Children Keep the Score

Learn more about our Children Keep the Score campaign, exploring the impact of football-related domestic abuse incidents on families. 

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Press Release: The For Baby’s Sake Trust Receives Support from UBS

The For Baby’s Sake Trust is delighted to announce a major funding boost from UBS and the UBS Optimus Foundation, supporting the Trust’s mission to break cycles of domestic abuse and provide trauma-informed therapeutic care to families across the UK.

Thanks to the outstanding fundraising efforts of UBS’s Global Markets team in the UK, who raised an impressive £34,200, and the generous match funding provided by UBS Social Impact and Philanthropy, The For Baby’s Sake Trust has received a total of £68,400 in funding. 

This substantial contribution will enable the organisation to expand their support services and reach more families in need.

"We are incredibly grateful to UBS and UBS Global Markets colleagues for their generous support. This funding will empower us to continue our vital work and make a lasting impact on the lives of families affected by domestic abuse."

The For Baby’s Sake Trust is dedicated to creating healthier family environments and preventing the long-term impact of domestic abuse on children. With domestic abuse affecting 1 in 5 children in the UK, this funding comes at a crucial time and will make a significant difference in the lives of many families.

“Early childhood education and care is an area we are supporting through the holistic approach of our UBS Optimus Foundation portfolio, enabling children and young people from disadvantaged backgrounds to flourish from cradle to career. Our partnership with The For Baby’s Sake Trust is supporting some of the most vulnerable children and families to break cycles of abuse and help babies get the best start in life. We are delighted to be able to work in partnership with UBS’s clients, employees and The For Baby’s Sake Trust to support this pioneering and valuable work."

The UBS Optimus Foundation’s UK Education Collective Portfolio, which The For Baby’s Sake Trust is a part of, supports organisations that are working to transform educational outcomes in the UK to help ensure that all children, regardless of their background, can thrive in education and beyond.

This partnership represents a meaningful collaboration in the shared commitment to building happier, healthier families, and builds on the existing partnership between The For Baby’s Sake Trust and the UBS Optimus Foundation.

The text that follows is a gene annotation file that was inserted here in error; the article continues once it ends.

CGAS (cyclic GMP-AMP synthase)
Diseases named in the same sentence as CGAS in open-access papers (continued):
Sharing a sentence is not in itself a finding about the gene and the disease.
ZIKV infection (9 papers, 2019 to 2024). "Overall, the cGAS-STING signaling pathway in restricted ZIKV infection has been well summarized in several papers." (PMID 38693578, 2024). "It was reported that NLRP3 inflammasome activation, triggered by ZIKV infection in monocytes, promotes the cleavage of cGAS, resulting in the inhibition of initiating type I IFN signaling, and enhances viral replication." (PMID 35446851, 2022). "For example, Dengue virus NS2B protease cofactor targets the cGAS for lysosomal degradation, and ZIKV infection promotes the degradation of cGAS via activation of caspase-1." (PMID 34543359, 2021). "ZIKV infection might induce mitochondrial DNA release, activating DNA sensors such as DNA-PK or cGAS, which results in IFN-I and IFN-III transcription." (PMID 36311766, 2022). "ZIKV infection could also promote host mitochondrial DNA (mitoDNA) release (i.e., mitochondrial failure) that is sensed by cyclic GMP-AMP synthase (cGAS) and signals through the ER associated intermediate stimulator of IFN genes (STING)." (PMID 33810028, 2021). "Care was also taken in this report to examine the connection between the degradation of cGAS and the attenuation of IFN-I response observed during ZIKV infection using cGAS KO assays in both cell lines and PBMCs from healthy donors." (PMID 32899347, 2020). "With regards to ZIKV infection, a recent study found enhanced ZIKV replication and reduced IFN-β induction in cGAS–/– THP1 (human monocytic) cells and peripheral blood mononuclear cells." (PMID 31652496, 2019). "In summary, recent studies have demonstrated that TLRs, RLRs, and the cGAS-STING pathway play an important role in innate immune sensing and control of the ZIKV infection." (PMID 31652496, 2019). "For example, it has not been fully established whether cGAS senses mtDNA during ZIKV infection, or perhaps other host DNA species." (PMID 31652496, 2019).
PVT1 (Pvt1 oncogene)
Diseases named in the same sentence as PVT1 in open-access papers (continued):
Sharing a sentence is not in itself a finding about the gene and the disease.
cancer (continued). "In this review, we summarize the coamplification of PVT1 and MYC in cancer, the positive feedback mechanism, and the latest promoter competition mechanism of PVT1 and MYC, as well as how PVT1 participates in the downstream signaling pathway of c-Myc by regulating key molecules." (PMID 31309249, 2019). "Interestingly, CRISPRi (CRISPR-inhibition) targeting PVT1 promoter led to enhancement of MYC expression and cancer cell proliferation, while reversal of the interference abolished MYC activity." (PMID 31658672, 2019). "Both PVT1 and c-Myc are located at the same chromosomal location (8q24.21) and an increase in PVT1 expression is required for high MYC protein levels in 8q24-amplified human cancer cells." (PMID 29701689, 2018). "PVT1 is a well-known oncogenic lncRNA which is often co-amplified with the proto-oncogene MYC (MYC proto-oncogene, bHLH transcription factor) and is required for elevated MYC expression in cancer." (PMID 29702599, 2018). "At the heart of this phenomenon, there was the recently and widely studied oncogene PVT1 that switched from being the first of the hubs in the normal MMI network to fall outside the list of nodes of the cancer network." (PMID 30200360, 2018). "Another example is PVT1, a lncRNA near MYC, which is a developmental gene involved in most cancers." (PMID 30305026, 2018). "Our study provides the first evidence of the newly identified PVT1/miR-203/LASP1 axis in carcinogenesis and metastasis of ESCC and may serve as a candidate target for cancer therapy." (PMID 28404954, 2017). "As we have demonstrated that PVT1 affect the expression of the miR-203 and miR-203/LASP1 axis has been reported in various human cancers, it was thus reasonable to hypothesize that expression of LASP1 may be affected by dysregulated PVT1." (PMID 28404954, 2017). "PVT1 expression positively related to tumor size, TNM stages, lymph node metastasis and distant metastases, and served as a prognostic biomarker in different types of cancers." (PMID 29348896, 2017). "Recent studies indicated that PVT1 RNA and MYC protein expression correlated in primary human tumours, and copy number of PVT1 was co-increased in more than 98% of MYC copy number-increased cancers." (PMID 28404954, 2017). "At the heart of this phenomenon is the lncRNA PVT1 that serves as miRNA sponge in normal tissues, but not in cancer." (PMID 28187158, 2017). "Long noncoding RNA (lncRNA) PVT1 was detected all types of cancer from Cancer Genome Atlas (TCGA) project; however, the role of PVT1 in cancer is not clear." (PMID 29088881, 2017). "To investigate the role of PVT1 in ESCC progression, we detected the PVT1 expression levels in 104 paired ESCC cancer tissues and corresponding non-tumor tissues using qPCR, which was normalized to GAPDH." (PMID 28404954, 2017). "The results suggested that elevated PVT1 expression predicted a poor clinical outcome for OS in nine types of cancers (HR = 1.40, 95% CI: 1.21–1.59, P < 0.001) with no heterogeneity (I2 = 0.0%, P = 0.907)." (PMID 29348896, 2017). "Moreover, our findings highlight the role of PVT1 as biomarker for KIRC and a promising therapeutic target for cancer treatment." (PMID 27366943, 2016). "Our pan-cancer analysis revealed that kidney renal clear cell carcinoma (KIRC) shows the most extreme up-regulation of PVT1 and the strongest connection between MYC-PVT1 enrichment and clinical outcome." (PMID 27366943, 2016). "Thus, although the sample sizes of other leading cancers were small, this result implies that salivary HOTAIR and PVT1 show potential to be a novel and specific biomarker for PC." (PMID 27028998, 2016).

ABOUT UBS OPTIMUS FOUNDATION

UBS Optimus Foundation is an independent foundation that offers UBS clients a platform to use their wealth to drive positive social and environmental change. The Foundation selects programs that improve children’s health, education, and protection, ones that have the potential to be transformative, scalable, and sustainable as well as programs tackling environmental and climate issues.

Contact us

Together we can empower families to change their lives and give their babies the best start. 

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Are Adverse Childhood Experiences (ACEs) the key link between mental health and domestic abuse?  

Adverse Childhood Experiences (ACEs) could represent a critical point in understanding the link between domestic abuse and mental health. 

Our Therapeutic Lead, Brenda Evans, outlines that:

“The links between ACEs, mental health and issues of domestic abuse are increasingly evident in all recent research. However, we must remember many people are predisposed genetically to suffer mental health issues, others because of accidents, health problems, environmental factors, bereavement, and prejudice. Therefore, mental health and domestic abuse can occur without experiencing ACEs as they are specifically defined, and experiencing ACEs will not always result in a mental health diagnosis.”

In this blog, shared as part of our Healing Starts Here campaign for Mental Health Awareness Week, we explore the potential connections between ACEs, domestic abuse, and mental health, drawing on extensive evidence and data from The For Baby’s Sake Trust.  

2 in 3

66% of For Baby's Sake parents have a complex mental health need.

69%

Of all For Baby's Sake parents have experienced 6 or more ACEs.

1 in 5

Around 1 in 5 children in the UK experience domestic abuse, often when still in the womb.

What are Adverse Childhood Experiences (ACEs) 

“Adverse Childhood Events (ACEs), including childhood abuse and experience of domestic violence, have been shown to contribute to poor outcomes for adults, such as substance misuse problems, PTSD, depression and chronic disease. These ACEs also contribute to children’s poor peer relationships, low academic achievement, risky health behaviours, substance misuse and mental health problems.”
Journal of Family Violence

Adverse childhood experiences (ACEs) are defined as traumatic or stressful experiences that occur in childhood, including physical, sexual, emotional abuse, neglect, exposure to domestic abuse, parental separation, growing up in a household where there are adults with mental health or drug or alcohol problems or who have spent time in prison. These experiences can have enduring consequences on mental and physical well-being throughout life.